646 South Kingsley Drive


Few unsung Californians have ever led a more colorful life than Adolph Ramish who, from his birth in Gold Rush country in 1862 to his death in Los Angeles in 1944, rode the waves of the Hawaiian sugar trade, the trucking business, real estate, railroad building, the oil industry, and, most famously, the movies, all in cinematic style. While his dealings in land mostly involved theaters—he was later a founder and owner of the West Coast Theatre chain—for his residence he chose, rather late in the residential-to-commercial evolution of Wilshire Boulevard, the northeast corner of Kingsley Drive. Later given the address of 3563 Wilshire Boulevard when it was turned over to commerce years later, the large white Mediterranean Revival pile he built reveals Ramish to have had more of a sense of adventure in his business dealings rather than in the details of his own home, although this was probably more of a reflection of his disinterest in domestic arrangements relative to his wife Dellaphene's. A man who enjoyed a good cigar with his cronies and one always with his eye on the main chance, he was rather more successful than most of the downtown establishment. Other than money-making and the art of the deal, Adolph appears to have been little interested in that group's strict WASP-oriented bourgeois rituals and prejudices. It was up to Dellaphene Ramish to choose and keep a house where the couple's Hollywood friends could be entertained. As were many spouses of rich investors of the day, she had long been included in the real estate dealings of her husband, at least on paper, but especially when it came to their primary residence. Due to traffic and higher prices, quite a few residential lots fronting Wilshire Boulevard remained on the market longer than those off the thoroughfare; Lot 24 of the Normandy Hill Tract had remained empty well after the opening of the subdivision in early 1906. The George F. Gettys—J. Paul's parents—had built 647 South Kingsley across Kingsley at the northwest corner of Wilshire 12 years before the Ramishes bought the unimproved northeast lot in 1920 with plans to build and an architect in mind. Harold H. Whiteley was versatile when it came to popular Southern California domestic designs, having completed English, Spanish, and Classical styles across the region. Once the Ramishes approved his plans, the Department of Buildings issued a permit to begin construction on August 14, 1920; Adolph acted as his own contractor. When finished, the house was given a side-street address in accordance with its east-west orientation as dictated by Normandy Hill's developers. The Ramishes would enjoy a few relatively quiet years in their new marble palace. As it turned out, they would not be the only Wilshire builders to miscalculate the rapid segue to commercial zoning along the thoroughfare. The new Wilshire must have finally struck them like gongs when a Texaco station opened caddy-corner to the house by the end of the '20s, chimes signaling each car entering and exiting. Yet despite the roar and ringing of internal combustion, they stayed and stayed.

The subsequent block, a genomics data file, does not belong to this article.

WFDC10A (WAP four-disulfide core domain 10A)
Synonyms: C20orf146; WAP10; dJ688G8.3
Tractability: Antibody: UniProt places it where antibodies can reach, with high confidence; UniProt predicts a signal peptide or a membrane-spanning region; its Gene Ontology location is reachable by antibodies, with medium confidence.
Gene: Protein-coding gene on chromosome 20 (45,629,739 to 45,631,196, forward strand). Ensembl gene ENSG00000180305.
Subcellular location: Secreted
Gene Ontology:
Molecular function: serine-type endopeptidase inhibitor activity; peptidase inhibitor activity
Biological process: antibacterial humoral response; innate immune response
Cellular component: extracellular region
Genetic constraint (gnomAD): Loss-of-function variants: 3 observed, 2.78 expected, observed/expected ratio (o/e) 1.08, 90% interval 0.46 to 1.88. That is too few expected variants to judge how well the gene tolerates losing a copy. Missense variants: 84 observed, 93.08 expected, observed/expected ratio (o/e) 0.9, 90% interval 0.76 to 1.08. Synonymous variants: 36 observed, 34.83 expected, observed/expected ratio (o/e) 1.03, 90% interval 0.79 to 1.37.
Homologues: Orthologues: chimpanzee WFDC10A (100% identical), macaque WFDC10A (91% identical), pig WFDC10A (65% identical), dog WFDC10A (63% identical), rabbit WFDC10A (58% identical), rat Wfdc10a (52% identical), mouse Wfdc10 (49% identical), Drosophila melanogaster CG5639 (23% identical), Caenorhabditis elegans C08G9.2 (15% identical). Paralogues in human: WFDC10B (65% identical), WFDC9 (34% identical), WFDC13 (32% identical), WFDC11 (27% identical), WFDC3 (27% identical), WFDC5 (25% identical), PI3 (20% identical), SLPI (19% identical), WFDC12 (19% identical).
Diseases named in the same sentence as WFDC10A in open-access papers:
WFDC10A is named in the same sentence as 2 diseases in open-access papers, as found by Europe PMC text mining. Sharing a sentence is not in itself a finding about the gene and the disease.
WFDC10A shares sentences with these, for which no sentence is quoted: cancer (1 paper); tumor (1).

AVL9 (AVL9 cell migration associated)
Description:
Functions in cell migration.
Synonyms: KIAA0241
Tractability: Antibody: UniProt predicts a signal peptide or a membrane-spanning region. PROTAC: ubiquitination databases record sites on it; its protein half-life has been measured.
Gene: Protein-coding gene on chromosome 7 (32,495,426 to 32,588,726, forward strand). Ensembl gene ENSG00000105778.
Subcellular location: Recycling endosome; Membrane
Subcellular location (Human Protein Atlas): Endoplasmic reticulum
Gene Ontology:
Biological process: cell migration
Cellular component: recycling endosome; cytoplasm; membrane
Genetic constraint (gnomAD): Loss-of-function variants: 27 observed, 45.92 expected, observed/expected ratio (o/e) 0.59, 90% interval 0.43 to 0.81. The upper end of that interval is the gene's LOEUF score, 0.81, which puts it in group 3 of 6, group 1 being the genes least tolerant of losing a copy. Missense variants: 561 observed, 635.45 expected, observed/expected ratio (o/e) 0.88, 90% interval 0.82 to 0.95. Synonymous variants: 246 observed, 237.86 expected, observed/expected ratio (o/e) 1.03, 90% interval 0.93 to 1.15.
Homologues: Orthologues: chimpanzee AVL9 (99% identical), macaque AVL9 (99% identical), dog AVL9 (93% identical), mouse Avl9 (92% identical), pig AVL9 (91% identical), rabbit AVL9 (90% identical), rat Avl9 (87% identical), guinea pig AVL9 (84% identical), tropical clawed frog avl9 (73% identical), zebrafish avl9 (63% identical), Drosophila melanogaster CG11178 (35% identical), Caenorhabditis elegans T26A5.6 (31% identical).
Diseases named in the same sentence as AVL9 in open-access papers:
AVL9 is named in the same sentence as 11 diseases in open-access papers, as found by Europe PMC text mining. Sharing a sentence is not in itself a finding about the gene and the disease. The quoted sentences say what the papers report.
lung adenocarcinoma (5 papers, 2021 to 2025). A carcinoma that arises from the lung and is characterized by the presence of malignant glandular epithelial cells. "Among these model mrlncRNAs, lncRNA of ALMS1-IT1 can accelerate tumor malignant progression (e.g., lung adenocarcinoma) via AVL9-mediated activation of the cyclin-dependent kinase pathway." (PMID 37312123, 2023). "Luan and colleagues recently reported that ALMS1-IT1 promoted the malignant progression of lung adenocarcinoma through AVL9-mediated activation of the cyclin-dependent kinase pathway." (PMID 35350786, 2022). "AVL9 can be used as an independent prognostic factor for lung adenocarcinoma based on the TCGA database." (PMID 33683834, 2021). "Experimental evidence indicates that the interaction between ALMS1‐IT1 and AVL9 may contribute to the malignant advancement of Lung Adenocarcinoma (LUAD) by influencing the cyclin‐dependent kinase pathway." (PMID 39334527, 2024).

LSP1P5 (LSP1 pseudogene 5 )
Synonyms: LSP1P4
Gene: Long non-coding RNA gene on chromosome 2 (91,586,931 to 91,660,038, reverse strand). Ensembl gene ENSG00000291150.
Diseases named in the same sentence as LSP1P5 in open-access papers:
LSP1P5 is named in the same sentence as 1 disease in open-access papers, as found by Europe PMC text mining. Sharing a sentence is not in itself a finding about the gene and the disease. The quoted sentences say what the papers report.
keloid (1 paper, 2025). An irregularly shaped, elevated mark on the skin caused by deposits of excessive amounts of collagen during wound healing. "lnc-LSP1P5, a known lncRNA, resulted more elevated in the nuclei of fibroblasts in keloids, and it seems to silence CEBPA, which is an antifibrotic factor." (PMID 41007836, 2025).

Adolph Ramish, circa 1912

After early years in the Sandwich Islands under the auspices of sugarman Claus Spreckels, Adolph Ramish settled in Los Angeles and became a successful building contractor with his longtime partner Martin C. Marsh, their firm constructing, among other large-scale projects, the Saugus tunnel for a new Southern Pacific coastal route in 1899. After the turn of the century, eyeing the possibilities presented by the burgeoning entertainment industry, Ramish proceeded to build theaters, thereby before long becoming a force in movies. He began to buy downtown property for his projects; an early such one was his acquisition of the Panorama Building on Main Street, attached to which was a 16-sided rotunda opened in 1887 as a venue for a 400-by-50-foot copy of the "Siege of Paris"—called the "Battle of Paris" in Los Angeles—depicting the last clash in the Franco-Prussian war after which the capital of France fell in January 1871. After various later uses including stables and a skating rink, Ramish demolished the rotunda and replaced it and its entrance building of offices with the Adolphus Theatre in 1911, upgraded and renamed the Hippodrome two years later. In addition to the playhouses he built, Ramish's other notable downtown real estate venture was his 1919 acquisition of former Spring Street school board property on which he intended to build a new theater. When those plans didn't pan out and rapidly rising property values made flipping the parcel more lucrative, the plot was sold to developers who in 1924 erected what is today the Broadway Arcade.

No full-façade images of 646 South Kingsley Drive have been found; a partial view is seen at left
above in a 1927 rotogravure illustration depicting a vintage-car caravan moving west along
Wilshire Boulevard. Just beyond 646 is 3555 Wilshire, built in 1907 as the first house in
this district—it is at this point in time the home of Milnor, Incorporated, importers
of Asian goods, hence the undulating dragon on its roof. The tower belongs